• Suffolk Transnational Law Review Vol. 39 Nbr. 1, January 2016
    • January 1, 2016
    ...period begins). Generally, a crime is "complete" when each element of the crime occurs. Id. See also Pendergast v. United States, 317 U.S. 412, 418 (1943) (affirming when crime terminates); United States v. Archer, 671 F.3d 149, 171-72 (2d Cir. 2011) (recognizing crime completed when defend......
  • Request a trial to view additional results
5 books & journal articles
  • Use of counterfeit immigration documents for employment not a continuing offense.
    • United States
    • Suffolk Transnational Law Review Vol. 39 Nbr. 1, January 2016
    • January 1, 2016
    ...begins). Generally, a crime is "complete" when each element of the crime occurs. Id. See also Pendergast v. United States, 317 U.S. 412, 418 (1943) (affirming when crime terminates); United States v. Archer, 671 F.3d 149, 171-72 (2d Cir. 2011) (recognizing crime completed when def......
  • Reflections on Reves v. Ernst & Young: its meaning and impact on substantive, accessory, aiding abetting and conspiracy liability under RICO.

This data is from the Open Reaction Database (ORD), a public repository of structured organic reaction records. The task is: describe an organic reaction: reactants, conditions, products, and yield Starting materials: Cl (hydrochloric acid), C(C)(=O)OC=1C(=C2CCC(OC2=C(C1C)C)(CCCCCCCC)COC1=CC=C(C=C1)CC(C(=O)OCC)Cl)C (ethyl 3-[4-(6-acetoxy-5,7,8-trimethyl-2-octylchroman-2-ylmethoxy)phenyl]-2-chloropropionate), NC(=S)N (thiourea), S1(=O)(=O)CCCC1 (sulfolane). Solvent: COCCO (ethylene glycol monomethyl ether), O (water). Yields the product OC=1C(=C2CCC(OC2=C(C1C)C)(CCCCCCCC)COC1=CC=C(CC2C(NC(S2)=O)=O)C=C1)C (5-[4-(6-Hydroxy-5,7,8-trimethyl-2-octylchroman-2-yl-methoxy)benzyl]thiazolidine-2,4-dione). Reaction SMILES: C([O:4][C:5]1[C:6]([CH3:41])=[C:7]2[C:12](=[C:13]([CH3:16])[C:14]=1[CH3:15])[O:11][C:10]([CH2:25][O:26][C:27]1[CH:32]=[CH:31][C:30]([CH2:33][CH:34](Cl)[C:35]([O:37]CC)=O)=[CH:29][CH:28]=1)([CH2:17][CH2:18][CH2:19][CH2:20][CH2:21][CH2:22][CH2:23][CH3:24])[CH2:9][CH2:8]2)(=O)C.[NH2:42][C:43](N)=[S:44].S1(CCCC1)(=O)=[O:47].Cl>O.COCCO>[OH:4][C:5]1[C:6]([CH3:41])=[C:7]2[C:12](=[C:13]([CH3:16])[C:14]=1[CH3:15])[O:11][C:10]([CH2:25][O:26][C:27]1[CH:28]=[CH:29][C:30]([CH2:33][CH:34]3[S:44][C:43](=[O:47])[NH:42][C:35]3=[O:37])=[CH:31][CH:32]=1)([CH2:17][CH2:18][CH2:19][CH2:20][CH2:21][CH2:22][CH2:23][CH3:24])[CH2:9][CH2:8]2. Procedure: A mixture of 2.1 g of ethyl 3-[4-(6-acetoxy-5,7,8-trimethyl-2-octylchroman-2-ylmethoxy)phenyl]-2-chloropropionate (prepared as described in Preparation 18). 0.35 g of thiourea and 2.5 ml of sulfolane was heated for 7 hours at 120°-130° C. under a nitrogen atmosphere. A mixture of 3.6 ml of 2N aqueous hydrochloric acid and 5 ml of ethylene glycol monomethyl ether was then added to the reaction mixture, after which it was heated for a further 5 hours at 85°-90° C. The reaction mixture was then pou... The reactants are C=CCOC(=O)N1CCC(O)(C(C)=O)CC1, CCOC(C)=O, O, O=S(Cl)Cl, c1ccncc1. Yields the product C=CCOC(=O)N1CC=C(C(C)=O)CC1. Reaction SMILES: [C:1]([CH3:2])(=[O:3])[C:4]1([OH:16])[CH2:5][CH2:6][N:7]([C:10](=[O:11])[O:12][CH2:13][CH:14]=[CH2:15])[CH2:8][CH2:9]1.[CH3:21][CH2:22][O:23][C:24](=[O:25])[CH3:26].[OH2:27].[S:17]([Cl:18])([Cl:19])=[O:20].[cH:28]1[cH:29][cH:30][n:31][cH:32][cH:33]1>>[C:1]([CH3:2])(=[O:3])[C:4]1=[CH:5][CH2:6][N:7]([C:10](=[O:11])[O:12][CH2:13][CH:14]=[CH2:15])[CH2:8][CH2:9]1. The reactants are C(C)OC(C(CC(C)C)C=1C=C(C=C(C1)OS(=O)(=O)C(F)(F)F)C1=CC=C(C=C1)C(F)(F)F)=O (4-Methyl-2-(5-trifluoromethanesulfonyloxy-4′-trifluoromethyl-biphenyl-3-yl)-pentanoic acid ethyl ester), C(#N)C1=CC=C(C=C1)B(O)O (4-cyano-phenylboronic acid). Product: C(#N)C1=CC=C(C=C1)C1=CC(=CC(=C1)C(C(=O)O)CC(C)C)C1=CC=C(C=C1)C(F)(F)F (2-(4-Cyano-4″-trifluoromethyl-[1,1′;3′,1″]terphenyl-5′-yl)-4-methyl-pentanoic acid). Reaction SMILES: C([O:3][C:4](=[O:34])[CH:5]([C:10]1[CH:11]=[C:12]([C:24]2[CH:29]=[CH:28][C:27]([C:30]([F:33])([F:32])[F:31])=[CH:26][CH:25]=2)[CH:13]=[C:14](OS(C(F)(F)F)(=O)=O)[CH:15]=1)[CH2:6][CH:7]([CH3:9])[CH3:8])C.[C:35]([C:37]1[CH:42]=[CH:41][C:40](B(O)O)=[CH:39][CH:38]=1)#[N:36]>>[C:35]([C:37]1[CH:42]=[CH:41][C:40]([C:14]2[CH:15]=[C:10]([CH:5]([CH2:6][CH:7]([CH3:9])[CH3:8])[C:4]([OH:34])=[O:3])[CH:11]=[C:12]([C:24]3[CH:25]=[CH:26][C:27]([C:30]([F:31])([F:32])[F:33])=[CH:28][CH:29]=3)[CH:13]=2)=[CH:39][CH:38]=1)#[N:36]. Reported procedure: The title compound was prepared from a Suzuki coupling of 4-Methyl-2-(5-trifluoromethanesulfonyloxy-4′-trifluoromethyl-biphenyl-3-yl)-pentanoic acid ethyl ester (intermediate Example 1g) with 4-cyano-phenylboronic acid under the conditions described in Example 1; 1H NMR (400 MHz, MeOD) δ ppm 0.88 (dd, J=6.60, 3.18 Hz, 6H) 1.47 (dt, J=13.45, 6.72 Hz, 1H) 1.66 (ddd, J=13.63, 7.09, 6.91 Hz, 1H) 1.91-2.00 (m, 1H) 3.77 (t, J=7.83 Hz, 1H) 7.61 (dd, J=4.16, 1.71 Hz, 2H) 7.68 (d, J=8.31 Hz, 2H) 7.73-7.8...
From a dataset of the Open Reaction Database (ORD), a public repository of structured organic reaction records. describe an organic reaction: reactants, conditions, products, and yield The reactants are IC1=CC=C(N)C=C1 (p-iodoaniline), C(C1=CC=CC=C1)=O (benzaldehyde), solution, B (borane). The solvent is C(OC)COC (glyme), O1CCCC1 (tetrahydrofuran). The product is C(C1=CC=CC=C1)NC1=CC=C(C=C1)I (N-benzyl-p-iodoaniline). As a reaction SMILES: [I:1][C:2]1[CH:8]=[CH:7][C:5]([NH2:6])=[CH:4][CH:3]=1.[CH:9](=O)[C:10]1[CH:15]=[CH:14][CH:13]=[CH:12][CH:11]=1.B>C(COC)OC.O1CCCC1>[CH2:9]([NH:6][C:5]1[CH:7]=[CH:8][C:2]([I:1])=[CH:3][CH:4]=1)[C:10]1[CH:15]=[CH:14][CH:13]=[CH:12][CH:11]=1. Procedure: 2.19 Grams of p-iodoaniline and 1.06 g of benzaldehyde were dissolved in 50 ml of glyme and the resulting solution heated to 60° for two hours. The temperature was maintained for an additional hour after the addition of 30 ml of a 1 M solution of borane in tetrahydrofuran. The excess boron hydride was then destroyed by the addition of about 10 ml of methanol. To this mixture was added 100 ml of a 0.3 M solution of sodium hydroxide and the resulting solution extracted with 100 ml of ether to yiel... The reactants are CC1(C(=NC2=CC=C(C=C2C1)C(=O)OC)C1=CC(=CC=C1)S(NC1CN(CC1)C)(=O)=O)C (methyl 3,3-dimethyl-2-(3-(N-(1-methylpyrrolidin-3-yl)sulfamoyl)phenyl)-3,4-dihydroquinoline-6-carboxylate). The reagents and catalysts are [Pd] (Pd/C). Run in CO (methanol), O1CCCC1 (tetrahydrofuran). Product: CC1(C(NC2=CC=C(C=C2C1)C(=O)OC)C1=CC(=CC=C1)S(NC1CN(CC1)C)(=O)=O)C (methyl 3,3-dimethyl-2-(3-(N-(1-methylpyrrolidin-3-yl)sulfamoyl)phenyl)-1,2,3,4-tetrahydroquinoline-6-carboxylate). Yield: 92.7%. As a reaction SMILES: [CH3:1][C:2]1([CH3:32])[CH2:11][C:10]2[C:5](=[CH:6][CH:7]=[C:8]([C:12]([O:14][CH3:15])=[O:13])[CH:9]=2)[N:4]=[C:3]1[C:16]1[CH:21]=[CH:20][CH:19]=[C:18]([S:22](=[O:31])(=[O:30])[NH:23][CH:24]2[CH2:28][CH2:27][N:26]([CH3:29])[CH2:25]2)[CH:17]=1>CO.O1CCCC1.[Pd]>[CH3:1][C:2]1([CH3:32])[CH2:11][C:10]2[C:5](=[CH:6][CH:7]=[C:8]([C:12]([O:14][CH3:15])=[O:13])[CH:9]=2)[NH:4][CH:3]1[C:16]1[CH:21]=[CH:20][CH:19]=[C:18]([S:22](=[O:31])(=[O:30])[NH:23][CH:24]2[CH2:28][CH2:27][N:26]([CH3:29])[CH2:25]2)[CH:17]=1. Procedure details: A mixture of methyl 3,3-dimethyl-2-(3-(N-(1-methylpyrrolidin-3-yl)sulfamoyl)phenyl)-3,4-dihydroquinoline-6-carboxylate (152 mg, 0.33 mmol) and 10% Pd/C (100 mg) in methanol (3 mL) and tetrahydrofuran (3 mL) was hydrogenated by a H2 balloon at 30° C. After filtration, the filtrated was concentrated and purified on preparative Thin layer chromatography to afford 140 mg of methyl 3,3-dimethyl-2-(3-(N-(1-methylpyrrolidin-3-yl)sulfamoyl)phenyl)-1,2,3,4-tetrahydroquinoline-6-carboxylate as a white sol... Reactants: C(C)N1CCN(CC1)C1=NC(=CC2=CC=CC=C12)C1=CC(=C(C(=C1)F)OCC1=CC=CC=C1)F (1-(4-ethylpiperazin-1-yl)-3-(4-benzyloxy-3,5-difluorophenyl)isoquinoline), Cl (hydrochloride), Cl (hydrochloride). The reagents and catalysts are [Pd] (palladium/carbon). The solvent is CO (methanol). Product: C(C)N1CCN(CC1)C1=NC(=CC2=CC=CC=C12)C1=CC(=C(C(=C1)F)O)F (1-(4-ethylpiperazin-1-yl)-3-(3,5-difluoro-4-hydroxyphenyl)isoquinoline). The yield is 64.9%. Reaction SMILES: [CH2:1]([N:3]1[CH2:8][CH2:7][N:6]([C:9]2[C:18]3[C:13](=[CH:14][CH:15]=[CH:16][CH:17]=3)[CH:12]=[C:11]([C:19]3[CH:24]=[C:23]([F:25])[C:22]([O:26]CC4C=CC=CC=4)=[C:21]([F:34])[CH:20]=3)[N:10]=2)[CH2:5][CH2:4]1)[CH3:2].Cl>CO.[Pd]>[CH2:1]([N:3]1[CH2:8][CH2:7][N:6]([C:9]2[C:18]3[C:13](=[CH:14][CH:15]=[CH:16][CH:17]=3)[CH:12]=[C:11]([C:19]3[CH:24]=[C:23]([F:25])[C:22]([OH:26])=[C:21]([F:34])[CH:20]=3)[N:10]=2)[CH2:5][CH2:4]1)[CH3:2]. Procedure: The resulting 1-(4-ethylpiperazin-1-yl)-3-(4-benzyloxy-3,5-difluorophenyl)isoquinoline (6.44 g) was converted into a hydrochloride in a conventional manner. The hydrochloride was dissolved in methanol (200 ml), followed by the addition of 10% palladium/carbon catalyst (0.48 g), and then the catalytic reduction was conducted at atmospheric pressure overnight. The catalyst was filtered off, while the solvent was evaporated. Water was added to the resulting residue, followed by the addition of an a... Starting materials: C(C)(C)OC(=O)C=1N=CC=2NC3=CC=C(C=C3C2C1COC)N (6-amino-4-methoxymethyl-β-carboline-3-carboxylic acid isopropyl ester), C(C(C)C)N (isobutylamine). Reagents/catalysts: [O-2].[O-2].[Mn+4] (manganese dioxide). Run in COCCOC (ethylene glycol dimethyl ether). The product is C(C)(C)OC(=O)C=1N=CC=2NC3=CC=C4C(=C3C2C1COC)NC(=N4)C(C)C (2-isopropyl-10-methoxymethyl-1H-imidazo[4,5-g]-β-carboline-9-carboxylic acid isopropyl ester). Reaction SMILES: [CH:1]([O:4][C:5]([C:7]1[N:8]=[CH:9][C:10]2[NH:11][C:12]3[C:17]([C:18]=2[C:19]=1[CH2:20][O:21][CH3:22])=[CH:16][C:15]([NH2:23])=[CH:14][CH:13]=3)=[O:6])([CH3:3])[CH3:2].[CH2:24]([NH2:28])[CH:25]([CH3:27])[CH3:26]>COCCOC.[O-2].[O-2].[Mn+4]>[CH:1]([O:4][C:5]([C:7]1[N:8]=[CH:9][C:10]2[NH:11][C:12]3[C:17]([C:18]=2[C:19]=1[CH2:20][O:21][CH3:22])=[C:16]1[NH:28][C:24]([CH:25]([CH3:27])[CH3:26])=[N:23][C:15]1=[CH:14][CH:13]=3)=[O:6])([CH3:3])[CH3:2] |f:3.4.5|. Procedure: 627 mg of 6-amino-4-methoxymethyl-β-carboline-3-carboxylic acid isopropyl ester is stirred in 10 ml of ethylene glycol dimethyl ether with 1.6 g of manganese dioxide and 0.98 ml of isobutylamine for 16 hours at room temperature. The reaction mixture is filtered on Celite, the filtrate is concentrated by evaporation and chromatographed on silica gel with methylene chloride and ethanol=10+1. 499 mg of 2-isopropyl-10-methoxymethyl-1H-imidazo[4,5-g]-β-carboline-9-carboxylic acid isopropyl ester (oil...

• United States
    • American Criminal Law Review Vol. 33 Nbr. 5, January 1996
    • January 1, 1996
    ...the crime is complete, and from that day the Statute of Limitations begins to run ...."); accord Pendergast v. United States, 317 U.S. 412, 418 (1943). (76.) See, e.g., United States v. Kissell, 218 U.S. 601 (1910)(anti-trust conspiracy). Justice Holmes wrote: [T]he mere continuation o......
  • Unraveling criminal statutes of limitations.
    • United States
    • American Criminal Law Review Vol. 45 Nbr. 1, January 2008
    • January 1, 2008
    ...18 U.S.C. [section] 3282(a) (2006). (35.) Toussie v. United States, 397 U.S. 112, 114-115 (1970) (citing Pendergast v. United States, 317 U.S. 412, 418 (1943)). (36.) 18 U.S.C. [section] 3290 (2006). That tolling rule has been recognized since Congress first enacted a criminal statute of li......
  • Time-bars: RICO-criminal and civil-federal and state.
    • United States
    • Notre Dame Law Review Vol. 88 Nbr. 4, April 2013
    • April 1, 2013
    ...the crime is complete, and from that day the Statute of Limitations begins to run...."); see also Pendergast v. United States, 317 U.S. 412, 418 (1943) ("Statutes of limitations normally begin to run when the crime is complete."). (85) See, e.g., United States v. Bailey, 444 ......
  • Request a trial to view additional results